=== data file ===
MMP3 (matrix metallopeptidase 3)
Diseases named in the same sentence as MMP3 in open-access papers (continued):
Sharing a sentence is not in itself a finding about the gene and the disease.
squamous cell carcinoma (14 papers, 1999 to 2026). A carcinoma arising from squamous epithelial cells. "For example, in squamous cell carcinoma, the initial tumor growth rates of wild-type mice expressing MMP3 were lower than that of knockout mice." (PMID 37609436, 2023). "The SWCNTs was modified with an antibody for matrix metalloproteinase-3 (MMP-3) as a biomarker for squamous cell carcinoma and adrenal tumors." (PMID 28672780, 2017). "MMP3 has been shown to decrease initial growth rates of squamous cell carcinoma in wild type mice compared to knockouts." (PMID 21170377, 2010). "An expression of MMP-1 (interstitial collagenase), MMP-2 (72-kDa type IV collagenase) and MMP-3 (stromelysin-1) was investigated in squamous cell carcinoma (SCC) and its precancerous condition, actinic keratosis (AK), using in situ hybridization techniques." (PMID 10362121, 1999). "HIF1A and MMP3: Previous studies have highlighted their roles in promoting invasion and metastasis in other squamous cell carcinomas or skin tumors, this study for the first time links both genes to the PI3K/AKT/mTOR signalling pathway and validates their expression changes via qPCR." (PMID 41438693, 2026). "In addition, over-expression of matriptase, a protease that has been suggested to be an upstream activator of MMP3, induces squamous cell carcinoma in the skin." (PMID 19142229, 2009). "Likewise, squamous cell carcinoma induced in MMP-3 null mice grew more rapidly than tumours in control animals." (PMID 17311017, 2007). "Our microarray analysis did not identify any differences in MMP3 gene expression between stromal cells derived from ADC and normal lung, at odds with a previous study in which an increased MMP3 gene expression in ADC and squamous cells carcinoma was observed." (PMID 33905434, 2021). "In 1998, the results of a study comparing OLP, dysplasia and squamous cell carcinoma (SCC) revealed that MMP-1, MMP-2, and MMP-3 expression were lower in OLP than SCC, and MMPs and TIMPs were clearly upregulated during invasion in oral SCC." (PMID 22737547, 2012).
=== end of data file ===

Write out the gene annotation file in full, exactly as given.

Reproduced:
MMP3 (matrix metallopeptidase 3)
Diseases named in the same sentence as MMP3 in open-access papers (continued):
Sharing a sentence is not in itself a finding about the gene and the disease.
squamous cell carcinoma (14 papers, 1999 to 2026). A carcinoma arising from squamous epithelial cells. "For example, in squamous cell carcinoma, the initial tumor growth rates of wild-type mice expressing MMP3 were lower than that of knockout mice." (PMID 37609436, 2023). "The SWCNTs was modified with an antibody for matrix metalloproteinase-3 (MMP-3) as a biomarker for squamous cell carcinoma and adrenal tumors." (PMID 28672780, 2017). "MMP3 has been shown to decrease initial growth rates of squamous cell carcinoma in wild type mice compared to knockouts." (PMID 21170377, 2010). "An expression of MMP-1 (interstitial collagenase), MMP-2 (72-kDa type IV collagenase) and MMP-3 (stromelysin-1) was investigated in squamous cell carcinoma (SCC) and its precancerous condition, actinic keratosis (AK), using in situ hybridization techniques." (PMID 10362121, 1999). "HIF1A and MMP3: Previous studies have highlighted their roles in promoting invasion and metastasis in other squamous cell carcinomas or skin tumors, this study for the first time links both genes to the PI3K/AKT/mTOR signalling pathway and validates their expression changes via qPCR." (PMID 41438693, 2026). "In addition, over-expression of matriptase, a protease that has been suggested to be an upstream activator of MMP3, induces squamous cell carcinoma in the skin." (PMID 19142229, 2009). "Likewise, squamous cell carcinoma induced in MMP-3 null mice grew more rapidly than tumours in control animals." (PMID 17311017, 2007). "Our microarray analysis did not identify any differences in MMP3 gene expression between stromal cells derived from ADC and normal lung, at odds with a previous study in which an increased MMP3 gene expression in ADC and squamous cells carcinoma was observed." (PMID 33905434, 2021). "In 1998, the results of a study comparing OLP, dysplasia and squamous cell carcinoma (SCC) revealed that MMP-1, MMP-2, and MMP-3 expression were lower in OLP than SCC, and MMPs and TIMPs were clearly upregulated during invasion in oral SCC." (PMID 22737547, 2012).